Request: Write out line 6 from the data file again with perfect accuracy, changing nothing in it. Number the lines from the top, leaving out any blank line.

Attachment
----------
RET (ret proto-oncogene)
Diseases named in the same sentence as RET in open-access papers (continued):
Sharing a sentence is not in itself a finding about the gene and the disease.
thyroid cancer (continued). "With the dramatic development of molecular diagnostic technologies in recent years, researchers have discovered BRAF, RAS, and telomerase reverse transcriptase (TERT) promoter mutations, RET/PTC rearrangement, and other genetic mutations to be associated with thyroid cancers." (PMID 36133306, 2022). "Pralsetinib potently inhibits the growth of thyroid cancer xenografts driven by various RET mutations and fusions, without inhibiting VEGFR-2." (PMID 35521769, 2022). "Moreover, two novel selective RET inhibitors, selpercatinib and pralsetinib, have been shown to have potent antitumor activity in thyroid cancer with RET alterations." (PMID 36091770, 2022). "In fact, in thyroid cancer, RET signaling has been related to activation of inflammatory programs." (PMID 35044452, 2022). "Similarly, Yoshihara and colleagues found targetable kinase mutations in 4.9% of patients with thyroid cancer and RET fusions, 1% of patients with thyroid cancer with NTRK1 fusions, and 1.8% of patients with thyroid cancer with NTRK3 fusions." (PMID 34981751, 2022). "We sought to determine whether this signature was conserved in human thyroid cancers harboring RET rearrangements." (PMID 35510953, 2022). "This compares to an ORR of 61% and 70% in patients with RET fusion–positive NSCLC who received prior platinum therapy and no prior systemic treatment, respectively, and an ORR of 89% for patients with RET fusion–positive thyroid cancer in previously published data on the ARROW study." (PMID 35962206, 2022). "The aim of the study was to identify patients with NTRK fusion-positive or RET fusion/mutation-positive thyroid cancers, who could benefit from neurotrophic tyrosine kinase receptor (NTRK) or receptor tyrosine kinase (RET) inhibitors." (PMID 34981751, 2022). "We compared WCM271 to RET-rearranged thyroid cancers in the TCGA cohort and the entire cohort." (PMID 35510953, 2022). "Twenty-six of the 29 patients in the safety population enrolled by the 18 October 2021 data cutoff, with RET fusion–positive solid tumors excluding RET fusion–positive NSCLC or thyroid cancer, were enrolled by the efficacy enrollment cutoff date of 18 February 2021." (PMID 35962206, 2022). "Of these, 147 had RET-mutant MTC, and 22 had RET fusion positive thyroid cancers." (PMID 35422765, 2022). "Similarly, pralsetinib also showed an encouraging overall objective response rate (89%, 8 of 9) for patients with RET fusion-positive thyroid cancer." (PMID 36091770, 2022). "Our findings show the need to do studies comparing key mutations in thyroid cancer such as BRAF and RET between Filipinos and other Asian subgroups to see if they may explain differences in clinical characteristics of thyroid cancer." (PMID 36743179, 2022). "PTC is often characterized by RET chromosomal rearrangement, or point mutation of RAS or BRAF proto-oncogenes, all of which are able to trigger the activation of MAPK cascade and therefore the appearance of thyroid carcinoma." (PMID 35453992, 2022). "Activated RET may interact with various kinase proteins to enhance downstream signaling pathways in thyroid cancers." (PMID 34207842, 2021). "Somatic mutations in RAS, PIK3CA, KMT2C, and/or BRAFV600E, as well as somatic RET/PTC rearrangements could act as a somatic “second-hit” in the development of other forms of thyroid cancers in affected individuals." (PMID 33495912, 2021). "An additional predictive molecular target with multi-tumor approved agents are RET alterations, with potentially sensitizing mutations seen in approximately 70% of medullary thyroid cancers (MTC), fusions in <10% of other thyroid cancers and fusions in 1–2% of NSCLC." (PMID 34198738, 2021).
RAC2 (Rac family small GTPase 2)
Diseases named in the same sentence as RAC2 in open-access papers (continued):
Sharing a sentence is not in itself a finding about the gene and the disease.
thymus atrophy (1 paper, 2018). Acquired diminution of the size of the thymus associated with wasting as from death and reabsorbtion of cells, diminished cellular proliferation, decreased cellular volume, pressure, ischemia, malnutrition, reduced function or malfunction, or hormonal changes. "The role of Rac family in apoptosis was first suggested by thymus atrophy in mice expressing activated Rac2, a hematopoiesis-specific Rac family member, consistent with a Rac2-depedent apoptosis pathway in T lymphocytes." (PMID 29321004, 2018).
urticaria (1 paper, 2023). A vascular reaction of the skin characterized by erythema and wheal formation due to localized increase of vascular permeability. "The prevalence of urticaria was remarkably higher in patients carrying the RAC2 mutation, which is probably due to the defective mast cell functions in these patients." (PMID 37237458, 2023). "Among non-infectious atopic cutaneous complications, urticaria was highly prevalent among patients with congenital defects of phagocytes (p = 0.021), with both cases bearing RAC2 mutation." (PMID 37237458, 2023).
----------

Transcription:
Diseases named in the same sentence as RAC2 in open-access papers (continued):